As indicated earlier, the band wears its influences on its sleeve. ‘Freebird II’ is an obvious nod to Lynyrd Skynyrd’s oft-requested jam, but once again the band coats their homage with a sardonic wit. “Free, I feel free” chants Savage on the song’s final refrain, but it’s entertainingly facetious. If Lynyrd Skynyrd’s song was a sincere pillar of rock history, ‘Freebird II’ is the smarmy graffiti that vandalizes it.
But there is a purpose to their revisionism. The satire of the album comes through greatest when the band reminds you of rock’s self-serious past. The album’s titular track summons The Ghost of Talking Heads Past, with a shrill, sporadic guitar riff that bounces the tune up and down like a basketball. The group collectively shouts, “I’m wide awake! Mind so woke cause my brain never pushes the brakes!” The concept of being “woke” coming from a white band may seem distasteful, yet Savage and co. makes it abundantly clear that they are looking inward. A la Kendrick Lamar’s ‘Humble,’ Parquet Courts use the opportunity to skewer the modern, cultural humble-brag. And the cherry on top is the album’s closer, ‘Tenderness,’ which borrows Otis Redding’s famous lyrics for a modern investigation of empathy in the face of nihilistic world. It’s all quite refreshing for an album so comfortable with riffing on the music’s past.
Rest assured, the album is still damn entertaining. ‘Wide Awake’ and ‘Tenderness’ are earworms unto themselves, as are most of the tracks on the record. The band understands that you can be jokingly self-aggrandizing without sacrificing entertainment value. At its core, ‘Wide Awake’ is an infectious and memorable album, front to back. If it falters at all, it may be on ‘Back to Earth’ or ‘Extinction,’ both of which are fantastically catchy, but could be accused of a form of repetition that comes off as playing it a little safe on an otherwise ambitious album. Yet, the record remains easy and breezy, so the occasional repetition is not terribly offensive even if it is noticeable.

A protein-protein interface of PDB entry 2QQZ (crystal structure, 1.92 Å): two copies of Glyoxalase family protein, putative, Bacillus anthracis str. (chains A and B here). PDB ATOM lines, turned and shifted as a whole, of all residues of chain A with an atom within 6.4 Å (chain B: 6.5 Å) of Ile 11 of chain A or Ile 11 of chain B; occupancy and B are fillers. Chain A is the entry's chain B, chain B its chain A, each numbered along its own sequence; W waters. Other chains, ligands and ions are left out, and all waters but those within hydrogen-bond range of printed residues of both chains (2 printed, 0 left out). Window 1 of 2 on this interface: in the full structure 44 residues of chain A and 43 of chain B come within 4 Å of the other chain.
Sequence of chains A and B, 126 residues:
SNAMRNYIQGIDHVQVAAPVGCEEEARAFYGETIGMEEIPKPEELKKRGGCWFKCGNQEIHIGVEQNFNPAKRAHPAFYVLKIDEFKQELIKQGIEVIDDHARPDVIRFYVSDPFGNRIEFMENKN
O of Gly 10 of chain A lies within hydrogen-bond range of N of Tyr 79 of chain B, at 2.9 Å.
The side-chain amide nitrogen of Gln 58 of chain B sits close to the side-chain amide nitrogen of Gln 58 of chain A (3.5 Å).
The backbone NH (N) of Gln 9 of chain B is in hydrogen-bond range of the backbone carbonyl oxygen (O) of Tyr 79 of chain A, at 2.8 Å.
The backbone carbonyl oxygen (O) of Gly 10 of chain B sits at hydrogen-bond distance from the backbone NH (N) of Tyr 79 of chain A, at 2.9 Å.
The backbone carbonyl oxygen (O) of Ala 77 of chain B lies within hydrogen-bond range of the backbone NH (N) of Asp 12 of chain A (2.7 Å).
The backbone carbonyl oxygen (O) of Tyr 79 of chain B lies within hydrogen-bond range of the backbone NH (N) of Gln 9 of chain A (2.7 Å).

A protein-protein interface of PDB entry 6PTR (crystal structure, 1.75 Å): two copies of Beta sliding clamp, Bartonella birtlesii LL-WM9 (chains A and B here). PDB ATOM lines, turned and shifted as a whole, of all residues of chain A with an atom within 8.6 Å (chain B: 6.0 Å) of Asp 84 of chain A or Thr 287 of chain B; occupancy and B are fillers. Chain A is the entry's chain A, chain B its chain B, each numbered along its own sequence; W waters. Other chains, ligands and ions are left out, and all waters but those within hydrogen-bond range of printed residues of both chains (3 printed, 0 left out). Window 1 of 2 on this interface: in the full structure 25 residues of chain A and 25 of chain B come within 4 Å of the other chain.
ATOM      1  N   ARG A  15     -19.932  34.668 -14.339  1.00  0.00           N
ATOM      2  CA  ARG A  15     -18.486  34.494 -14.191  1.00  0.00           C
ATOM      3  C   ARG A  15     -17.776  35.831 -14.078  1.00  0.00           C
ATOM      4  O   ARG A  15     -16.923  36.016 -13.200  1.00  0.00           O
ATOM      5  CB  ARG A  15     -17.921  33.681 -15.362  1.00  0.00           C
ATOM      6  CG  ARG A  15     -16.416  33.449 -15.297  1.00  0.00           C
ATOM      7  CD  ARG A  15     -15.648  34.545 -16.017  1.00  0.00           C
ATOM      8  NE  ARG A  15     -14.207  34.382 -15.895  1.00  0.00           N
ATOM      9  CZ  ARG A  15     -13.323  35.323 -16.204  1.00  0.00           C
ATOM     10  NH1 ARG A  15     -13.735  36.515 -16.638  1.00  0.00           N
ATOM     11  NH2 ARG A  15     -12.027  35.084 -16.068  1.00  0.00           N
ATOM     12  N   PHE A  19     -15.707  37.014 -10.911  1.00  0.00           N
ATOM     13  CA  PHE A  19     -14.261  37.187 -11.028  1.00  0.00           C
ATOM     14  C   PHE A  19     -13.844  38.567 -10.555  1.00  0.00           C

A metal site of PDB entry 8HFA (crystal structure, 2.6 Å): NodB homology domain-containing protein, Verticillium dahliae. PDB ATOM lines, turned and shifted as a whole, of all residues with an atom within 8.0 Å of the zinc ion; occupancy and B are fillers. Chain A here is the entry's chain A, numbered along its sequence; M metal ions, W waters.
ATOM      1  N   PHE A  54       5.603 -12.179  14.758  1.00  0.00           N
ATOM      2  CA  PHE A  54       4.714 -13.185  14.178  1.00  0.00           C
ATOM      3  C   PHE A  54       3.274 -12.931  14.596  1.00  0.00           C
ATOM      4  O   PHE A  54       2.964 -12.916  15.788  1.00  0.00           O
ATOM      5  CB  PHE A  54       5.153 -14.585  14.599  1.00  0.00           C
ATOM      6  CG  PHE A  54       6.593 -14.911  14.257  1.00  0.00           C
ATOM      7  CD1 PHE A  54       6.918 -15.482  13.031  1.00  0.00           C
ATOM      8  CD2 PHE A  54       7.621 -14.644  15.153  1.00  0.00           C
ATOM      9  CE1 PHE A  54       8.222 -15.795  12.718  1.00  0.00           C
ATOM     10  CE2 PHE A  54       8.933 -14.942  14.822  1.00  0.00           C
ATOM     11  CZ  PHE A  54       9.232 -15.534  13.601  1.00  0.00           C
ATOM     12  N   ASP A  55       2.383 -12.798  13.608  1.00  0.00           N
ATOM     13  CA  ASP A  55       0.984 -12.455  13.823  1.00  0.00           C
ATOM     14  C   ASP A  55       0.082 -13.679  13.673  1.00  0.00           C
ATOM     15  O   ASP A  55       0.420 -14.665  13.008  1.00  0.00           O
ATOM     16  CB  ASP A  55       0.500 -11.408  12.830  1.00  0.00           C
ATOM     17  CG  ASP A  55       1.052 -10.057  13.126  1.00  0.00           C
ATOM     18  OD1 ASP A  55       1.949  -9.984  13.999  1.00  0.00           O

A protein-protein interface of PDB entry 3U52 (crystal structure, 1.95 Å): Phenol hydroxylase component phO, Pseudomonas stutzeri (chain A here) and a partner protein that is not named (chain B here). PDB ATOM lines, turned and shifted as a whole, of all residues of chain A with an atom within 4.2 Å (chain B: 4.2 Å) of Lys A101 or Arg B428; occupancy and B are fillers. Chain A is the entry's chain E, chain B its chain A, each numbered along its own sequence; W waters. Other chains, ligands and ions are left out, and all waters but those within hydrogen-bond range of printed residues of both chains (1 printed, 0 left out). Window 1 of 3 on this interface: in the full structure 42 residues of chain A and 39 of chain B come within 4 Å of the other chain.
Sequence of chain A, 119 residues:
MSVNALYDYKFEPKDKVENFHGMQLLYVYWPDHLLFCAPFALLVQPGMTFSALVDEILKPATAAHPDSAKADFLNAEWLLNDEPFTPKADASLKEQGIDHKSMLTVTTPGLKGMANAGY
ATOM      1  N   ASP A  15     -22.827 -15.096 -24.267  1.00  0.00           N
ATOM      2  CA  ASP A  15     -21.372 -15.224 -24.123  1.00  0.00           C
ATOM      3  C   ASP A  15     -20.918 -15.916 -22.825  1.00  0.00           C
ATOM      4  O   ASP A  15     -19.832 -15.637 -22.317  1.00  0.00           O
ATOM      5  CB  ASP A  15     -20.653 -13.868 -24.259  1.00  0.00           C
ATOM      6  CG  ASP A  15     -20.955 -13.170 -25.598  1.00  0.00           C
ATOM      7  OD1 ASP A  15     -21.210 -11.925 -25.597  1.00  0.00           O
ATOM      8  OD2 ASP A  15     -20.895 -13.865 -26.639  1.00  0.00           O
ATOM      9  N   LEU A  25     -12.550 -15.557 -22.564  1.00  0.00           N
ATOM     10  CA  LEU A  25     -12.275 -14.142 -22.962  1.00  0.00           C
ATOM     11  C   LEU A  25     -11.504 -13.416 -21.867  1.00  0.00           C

Ultimately, the record unites its variations of tone into a fascinating and catchy collage of contemporary emotions. The way the songs combine and contrast one another highlights the unique ethos of this decade. We experience cultural and informational overload, complete with a staggering amount of nostalgia. Parquet Courts communicates that brilliantly while tinkering with the question of where rock n roll stands in the modern pop-cultural landscape. With ‘Wide Awake’ it proposes a catchy answer through its diverse revisionism and zeitgeist-capturing message of social unsurety. If there is any concrete truth at the heart of “Wide Awake,” it is that society, culture, and perception all have a plasticity that makes any analysis of them rather vague. Everyone has a standpoint, a personal experience of the world. This fractured state is the perfect fodder for a post-punk band. In one of the best albums of 2018, Parquet Courts finally finds their place, and that place is goddamn compelling.